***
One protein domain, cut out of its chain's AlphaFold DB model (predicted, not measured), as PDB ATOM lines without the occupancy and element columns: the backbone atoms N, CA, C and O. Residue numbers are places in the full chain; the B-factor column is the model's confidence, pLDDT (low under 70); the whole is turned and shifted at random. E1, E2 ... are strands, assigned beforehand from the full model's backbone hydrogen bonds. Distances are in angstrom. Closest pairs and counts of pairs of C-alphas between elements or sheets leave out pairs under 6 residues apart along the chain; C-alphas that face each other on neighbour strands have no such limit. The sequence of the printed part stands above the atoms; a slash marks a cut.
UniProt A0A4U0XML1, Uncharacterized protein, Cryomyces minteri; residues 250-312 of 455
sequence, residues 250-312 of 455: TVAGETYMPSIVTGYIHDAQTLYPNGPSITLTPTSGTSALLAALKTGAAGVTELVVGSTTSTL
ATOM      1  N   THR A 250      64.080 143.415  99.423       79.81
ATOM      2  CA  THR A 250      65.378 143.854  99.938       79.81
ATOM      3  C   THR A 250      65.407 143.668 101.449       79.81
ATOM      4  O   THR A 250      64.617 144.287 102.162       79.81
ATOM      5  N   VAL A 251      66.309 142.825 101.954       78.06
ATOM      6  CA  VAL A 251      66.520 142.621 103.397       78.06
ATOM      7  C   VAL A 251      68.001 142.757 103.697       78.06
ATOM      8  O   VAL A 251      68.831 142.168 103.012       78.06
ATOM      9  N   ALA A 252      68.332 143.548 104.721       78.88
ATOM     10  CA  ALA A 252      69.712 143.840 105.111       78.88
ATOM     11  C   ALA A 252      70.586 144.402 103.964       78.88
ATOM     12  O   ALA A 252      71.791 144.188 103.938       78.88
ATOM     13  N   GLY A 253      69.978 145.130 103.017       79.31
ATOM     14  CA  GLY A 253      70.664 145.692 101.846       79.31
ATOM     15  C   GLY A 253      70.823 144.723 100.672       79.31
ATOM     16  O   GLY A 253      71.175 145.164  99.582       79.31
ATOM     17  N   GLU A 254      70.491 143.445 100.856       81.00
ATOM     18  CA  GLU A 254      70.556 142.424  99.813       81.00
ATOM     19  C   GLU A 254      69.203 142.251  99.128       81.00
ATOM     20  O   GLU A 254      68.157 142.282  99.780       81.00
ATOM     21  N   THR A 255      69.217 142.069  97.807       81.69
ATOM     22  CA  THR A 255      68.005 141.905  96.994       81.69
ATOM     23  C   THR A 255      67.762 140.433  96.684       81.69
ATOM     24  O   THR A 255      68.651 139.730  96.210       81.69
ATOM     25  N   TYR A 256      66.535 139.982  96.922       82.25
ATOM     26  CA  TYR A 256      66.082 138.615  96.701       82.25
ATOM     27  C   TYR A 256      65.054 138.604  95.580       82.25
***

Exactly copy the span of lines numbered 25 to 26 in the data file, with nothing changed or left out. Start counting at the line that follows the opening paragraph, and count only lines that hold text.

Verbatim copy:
ATOM     23  C   THR A 255      67.762 140.433  96.684       81.69
ATOM     24  O   THR A 255      68.651 139.730  96.210       81.69